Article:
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Reporter's Statement of the Case the payments made on account of said transportation services and the transportation charges properly computed via the lines of the Southern Pacific Company through Fernley and Wadsworth, Nevada, and Alturas, California, with deduction for land-grant as to said carrier limited to cover only the actual land-grant mileage physically incorporated in the route of the carrier through Fernley, Nevada, Alturas, California, and Klamath Falls and Eugene, Oregon, provided that the transportation charges so computed are not in excess of those computed on the basis of any other net land-grant rate lawfully available.

13. The claims asserted in the petition on account of bills F-144959 and F-152212 are withdrawn by the plaintiff.

14. On plaintiff's bills which were originally paid as rendered and on which the payments so made were later reduced (by post-audit disallowances and deductions from other bills), in those instances where such deductions were made more than two years, but not more than six years, prior to the filing of the petition herein, the amount of the differences between the net rates claimed by plaintiff and the net rates paid by the defendant, as stated in findings 10, 11, and 12 herein, is $6,904.94.

15. On plaintiff's bills which were originally paid as rendered and on which the payments so made were later reduced (by post-audit disallowances and deductions from other bills)-in those instances where such deductions were made within two years prior to the filing of the petition herein, the amount of the differences between the net rates claimed by plaintiff and the net rates paid by the defendant, as stated in findings 10, 11, and 12 herein, is $4,481.35.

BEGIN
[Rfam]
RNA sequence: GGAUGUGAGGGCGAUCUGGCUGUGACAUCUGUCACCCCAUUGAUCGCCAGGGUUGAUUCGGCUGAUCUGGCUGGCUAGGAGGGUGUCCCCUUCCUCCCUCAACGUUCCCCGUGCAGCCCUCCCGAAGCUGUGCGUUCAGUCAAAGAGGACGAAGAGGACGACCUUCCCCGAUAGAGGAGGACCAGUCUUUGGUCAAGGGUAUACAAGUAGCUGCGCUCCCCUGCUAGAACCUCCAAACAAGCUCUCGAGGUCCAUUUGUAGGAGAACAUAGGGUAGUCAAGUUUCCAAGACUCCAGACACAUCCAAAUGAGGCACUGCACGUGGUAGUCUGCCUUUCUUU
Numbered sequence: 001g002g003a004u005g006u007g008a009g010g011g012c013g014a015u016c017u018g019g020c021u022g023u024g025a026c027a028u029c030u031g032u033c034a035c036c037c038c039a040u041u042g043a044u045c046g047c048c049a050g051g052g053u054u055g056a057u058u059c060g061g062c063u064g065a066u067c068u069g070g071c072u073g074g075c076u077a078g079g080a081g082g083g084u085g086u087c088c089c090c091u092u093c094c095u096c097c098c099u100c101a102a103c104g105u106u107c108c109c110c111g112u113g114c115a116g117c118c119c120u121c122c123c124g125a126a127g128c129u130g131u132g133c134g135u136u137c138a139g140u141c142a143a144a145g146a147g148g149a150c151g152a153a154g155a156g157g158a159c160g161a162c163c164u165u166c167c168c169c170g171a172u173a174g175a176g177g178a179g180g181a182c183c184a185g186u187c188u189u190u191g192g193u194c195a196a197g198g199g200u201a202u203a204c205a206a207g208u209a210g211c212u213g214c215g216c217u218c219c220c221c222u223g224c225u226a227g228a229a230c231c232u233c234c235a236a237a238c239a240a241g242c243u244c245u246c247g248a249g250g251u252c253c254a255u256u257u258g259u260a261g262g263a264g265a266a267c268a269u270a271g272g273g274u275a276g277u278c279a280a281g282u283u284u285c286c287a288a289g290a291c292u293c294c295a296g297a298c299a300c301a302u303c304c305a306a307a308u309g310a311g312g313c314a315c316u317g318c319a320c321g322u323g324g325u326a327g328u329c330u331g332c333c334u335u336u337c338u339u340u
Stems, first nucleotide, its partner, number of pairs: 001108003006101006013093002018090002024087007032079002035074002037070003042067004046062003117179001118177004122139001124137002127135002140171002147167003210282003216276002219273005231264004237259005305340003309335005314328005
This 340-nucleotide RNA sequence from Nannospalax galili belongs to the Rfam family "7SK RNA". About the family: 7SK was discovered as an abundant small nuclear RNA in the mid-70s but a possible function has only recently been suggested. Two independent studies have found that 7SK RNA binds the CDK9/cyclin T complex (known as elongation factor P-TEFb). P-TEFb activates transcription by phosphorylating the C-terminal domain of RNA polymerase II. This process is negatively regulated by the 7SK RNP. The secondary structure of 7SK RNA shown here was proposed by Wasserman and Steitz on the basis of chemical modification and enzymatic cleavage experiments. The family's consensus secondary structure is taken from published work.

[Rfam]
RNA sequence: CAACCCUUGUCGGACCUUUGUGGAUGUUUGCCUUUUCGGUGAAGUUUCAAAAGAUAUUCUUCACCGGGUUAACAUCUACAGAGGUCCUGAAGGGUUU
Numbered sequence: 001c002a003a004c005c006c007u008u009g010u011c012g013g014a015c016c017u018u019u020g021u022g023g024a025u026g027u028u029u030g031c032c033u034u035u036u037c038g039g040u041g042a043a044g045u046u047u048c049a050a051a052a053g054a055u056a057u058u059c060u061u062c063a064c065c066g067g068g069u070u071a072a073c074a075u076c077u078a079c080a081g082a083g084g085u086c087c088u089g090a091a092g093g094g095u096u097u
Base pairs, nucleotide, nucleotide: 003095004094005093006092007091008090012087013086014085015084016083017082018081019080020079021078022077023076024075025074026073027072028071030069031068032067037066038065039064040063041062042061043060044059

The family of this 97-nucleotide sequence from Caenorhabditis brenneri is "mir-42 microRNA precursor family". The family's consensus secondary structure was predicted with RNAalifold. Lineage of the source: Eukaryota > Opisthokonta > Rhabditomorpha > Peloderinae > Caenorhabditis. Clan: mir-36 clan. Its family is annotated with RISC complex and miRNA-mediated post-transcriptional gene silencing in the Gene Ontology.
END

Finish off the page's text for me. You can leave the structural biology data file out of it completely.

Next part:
16. On plaintiff's bills which were reduced at the time of original payment to the basis stated in finding 10, the amount of the differences between the net rates claimed by plaintiff and the net rates paid by defendant, as above stated, is $5,644.44. With respect to all such bills, the services for which the said bills were stated and the original disallowances which established the differences claimed by plaintiff were made more than two years, but not more than six years, prior to the filing of the petition herein.

115 C. Cls. Opinion of the Court 17. On bill F-103028, plaintiff claims charges amounting to $11,965.98 and has been paid $10,351.73, leaving a balance of $1,614.25 claimed by plaintiff. The services for which the said bill was stated were rendered, and the disallowances and deductions which established this difference, were made more than two years, but not more than six years, prior to the filing of the petition.

18. On bill F-135366, plaintiff claims charges amounting to $2,585.37 and has been paid $2,223.12, leaving a balance of $362.25, of which $330.59 was established by disallowances made at the time plaintiff's original bill was paid, more than two years, but not more than six years, prior to the filing of the petition herein, and $31.66 was refunded under protest by plaintiff on June 1, 1946.